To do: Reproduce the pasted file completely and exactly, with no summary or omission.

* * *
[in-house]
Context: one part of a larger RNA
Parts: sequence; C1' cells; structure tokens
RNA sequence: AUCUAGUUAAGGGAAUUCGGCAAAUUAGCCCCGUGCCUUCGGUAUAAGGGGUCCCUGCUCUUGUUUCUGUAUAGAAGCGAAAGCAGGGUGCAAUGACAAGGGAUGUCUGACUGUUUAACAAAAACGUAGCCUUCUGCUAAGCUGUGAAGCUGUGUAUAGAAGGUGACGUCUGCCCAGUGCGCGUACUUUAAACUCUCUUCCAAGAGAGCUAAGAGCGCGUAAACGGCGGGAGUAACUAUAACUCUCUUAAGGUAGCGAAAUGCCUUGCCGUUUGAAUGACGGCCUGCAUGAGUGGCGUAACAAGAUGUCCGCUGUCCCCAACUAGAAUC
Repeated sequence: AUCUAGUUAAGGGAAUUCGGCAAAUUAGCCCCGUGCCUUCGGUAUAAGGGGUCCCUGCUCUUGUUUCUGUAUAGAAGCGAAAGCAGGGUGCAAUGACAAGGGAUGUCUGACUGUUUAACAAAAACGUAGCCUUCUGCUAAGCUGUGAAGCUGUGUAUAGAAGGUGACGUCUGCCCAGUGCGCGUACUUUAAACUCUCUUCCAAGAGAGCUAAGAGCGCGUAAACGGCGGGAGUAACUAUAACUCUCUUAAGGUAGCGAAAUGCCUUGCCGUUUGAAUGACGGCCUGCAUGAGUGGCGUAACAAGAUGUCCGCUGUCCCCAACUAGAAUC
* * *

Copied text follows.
[in-house]
Context: one part of a larger RNA
Parts: sequence; C1' cells; structure tokens
RNA sequence: AUCUAGUUAAGGGAAUUCGGCAAAUUAGCCCCGUGCCUUCGGUAUAAGGGGUCCCUGCUCUUGUUUCUGUAUAGAAGCGAAAGCAGGGUGCAAUGACAAGGGAUGUCUGACUGUUUAACAAAAACGUAGCCUUCUGCUAAGCUGUGAAGCUGUGUAUAGAAGGUGACGUCUGCCCAGUGCGCGUACUUUAAACUCUCUUCCAAGAGAGCUAAGAGCGCGUAAACGGCGGGAGUAACUAUAACUCUCUUAAGGUAGCGAAAUGCCUUGCCGUUUGAAUGACGGCCUGCAUGAGUGGCGUAACAAGAUGUCCGCUGUCCCCAACUAGAAUC
Repeated sequence: AUCUAGUUAAGGGAAUUCGGCAAAUUAGCCCCGUGCCUUCGGUAUAAGGGGUCCCUGCUCUUGUUUCUGUAUAGAAGCGAAAGCAGGGUGCAAUGACAAGGGAUGUCUGACUGUUUAACAAAAACGUAGCCUUCUGCUAAGCUGUGAAGCUGUGUAUAGAAGGUGACGUCUGCCCAGUGCGCGUACUUUAAACUCUCUUCCAAGAGAGCUAAGAGCGCGUAAACGGCGGGAGUAACUAUAACUCUCUUAAGGUAGCGAAAUGCCUUGCCGUUUGAAUGACGGCCUGCAUGAGUGGCGUAACAAGAUGUCCGCUGUCCCCAACUAGAAUC